These labels that people seem to put on people just because how they play the game need to go. At the end of the day we are all fans of the same game.
The labels are not mutually exclusive either. I for one love competitive halo. Halo 3 for me was like a sport. I practiced everyday, I had a “team” of players that practiced with me. I ran an insane amount of custom games on multiple accounts. But that doesnt mean that I dont enjoy a fun game once in a while.
Yesterday I played team regicide all day and had a blast. Sure, its not the most competitive thing in the world but its a lot of fun.
Which brings me to my point. Even if you are not very good, that doesnt mean that you should not wish for competitive halo to thrive. The same way that pros of the game should not wish the social aspect of halo to die.
As it stands now we have a melting pot of both which leads to both communities being shafted. As a competitive game, halo 4 is lacking a lot. Ranks need to return and separate playlists need to be made. Slayer Pro was something that the MLG crowd did not even want. They wanted vanilla competitive settings. Another thing, why in the world is swat and snipers rotational? Its ridiculous.
As far as social goes, it is impossible to get a casual game started. Most of the games that you play will be try hard games in all the major playlists. The fact that griffball is not available yet is a shame to social halo, especially because they utilized it so heavily in their advertising campaign. The lack of flood customization options is terrible.
As a community we need to come together and realize that we are all the same. Some like to play the game a certain way and there is a way to satisfy all of us. Maybe if competitive halo was thriving that social player might want to see what its all about. Maybe if we had social settings players like me would join custom zombie matches, or play griffball. So stop the labels and the elitism. Come together as a community and work for whats best for all players.
Sure we might all play the same game, but some play it differently than others.
OP, you have a wonderful dream, but it’s not going to become reality.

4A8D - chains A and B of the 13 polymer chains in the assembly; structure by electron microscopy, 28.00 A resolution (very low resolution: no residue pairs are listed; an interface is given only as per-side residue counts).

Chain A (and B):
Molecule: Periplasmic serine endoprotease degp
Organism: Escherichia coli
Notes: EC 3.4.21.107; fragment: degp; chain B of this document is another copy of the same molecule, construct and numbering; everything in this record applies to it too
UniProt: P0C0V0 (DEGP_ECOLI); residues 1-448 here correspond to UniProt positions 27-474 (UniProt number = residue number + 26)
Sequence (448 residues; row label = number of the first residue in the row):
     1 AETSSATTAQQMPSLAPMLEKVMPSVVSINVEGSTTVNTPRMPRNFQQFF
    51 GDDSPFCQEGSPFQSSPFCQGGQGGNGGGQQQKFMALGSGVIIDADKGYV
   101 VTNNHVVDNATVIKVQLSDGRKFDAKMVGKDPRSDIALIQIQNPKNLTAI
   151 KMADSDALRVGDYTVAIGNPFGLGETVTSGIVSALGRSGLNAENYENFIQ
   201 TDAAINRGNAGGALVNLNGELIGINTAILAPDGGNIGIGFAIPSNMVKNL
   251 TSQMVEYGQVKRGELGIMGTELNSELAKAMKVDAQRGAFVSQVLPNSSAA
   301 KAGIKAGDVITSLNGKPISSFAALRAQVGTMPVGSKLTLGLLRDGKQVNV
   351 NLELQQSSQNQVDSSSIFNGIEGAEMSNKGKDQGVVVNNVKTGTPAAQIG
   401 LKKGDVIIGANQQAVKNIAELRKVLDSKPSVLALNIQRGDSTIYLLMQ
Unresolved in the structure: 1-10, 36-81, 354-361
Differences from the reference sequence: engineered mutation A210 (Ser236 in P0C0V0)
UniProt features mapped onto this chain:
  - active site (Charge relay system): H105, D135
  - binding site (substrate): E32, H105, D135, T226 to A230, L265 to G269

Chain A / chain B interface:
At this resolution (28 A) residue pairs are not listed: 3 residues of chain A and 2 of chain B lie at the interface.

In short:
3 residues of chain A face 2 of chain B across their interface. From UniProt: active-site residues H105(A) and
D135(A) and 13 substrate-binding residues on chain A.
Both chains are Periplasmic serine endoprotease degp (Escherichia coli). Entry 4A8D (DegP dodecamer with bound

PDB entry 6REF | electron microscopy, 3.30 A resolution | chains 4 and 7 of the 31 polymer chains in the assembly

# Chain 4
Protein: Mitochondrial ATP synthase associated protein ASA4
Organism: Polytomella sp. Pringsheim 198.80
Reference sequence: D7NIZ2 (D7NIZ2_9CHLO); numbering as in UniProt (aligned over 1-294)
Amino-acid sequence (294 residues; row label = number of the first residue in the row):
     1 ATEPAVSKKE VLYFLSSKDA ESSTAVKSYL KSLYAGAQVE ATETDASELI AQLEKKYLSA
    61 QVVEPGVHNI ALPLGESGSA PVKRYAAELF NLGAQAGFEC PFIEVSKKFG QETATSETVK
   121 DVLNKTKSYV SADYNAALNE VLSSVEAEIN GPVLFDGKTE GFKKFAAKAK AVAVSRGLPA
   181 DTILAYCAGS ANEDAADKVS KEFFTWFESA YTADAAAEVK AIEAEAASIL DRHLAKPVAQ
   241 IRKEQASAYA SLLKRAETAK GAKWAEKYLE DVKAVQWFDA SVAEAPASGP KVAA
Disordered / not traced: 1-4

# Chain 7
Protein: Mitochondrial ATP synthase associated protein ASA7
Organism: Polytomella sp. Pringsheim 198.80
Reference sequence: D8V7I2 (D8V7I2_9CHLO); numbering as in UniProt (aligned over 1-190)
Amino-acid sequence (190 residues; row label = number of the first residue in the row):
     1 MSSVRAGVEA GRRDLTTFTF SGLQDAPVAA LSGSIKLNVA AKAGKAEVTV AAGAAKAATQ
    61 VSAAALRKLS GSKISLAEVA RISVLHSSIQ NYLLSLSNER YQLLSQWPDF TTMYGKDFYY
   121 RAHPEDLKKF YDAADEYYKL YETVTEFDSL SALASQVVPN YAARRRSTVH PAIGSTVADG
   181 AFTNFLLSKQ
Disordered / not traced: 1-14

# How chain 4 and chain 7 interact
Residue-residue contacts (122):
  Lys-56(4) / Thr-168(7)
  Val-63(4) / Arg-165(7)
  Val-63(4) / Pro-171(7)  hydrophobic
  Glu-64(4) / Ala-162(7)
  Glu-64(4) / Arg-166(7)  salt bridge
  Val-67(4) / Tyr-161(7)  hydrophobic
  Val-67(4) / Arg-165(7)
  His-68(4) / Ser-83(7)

If we can’t stop labeling people in real life, what are the chances we could do so in a video game?
It’s not the labels that need to go. What needs to go is the belief that just because someone spends a lot of time perfecting their abilities, their opinion should somehow matter more than someone with less gaming time on their hands.
Back in Halo 2 days, I was an addict. I played all the time. We had a sizeable gaming community, thorough strategies, practice time, mandatory play sessions, etc.
Now, I don’t have time for that anymore. I still play to win, but I genuinely don’t care as much anymore about winning or losing. I play for fun now, but that doesn’t mean that my opinion on the game should matter less than anyone else.
> It’s not the labels that need to go. What needs to go is the belief that just because someone spends a lot of time perfecting their abilities, their opinion should somehow matter more than someone with less gaming time on their hands.
Well it is typically because competitive players spend more time learning the mechanics, and learning the advanced strategies, while casual players learn just the basics.
A lot of times when a casual says something, it sounds good at face value; however, once you apply the advanced knowledge which players like myself have, it really winds up being a bad tactic.
It winds up irking me too, because if I posted the several reasons why a casual is wrong, it would demolish them completely, yet any advantageous knowledge loses its effect once share with the bulk of the community, so I don’t bother going into detail with them.
It gives people like me better results to simply say “You’re wrong”, rather than win a single argument by disclosing sensitive information, which can never be undisclosed.
Hell last night I discovered a gamebreaking technique which I haven’t found anywhere else. Either I’m the first person to realize it, or everybody else is doing the smart thing and not discussing it with other people.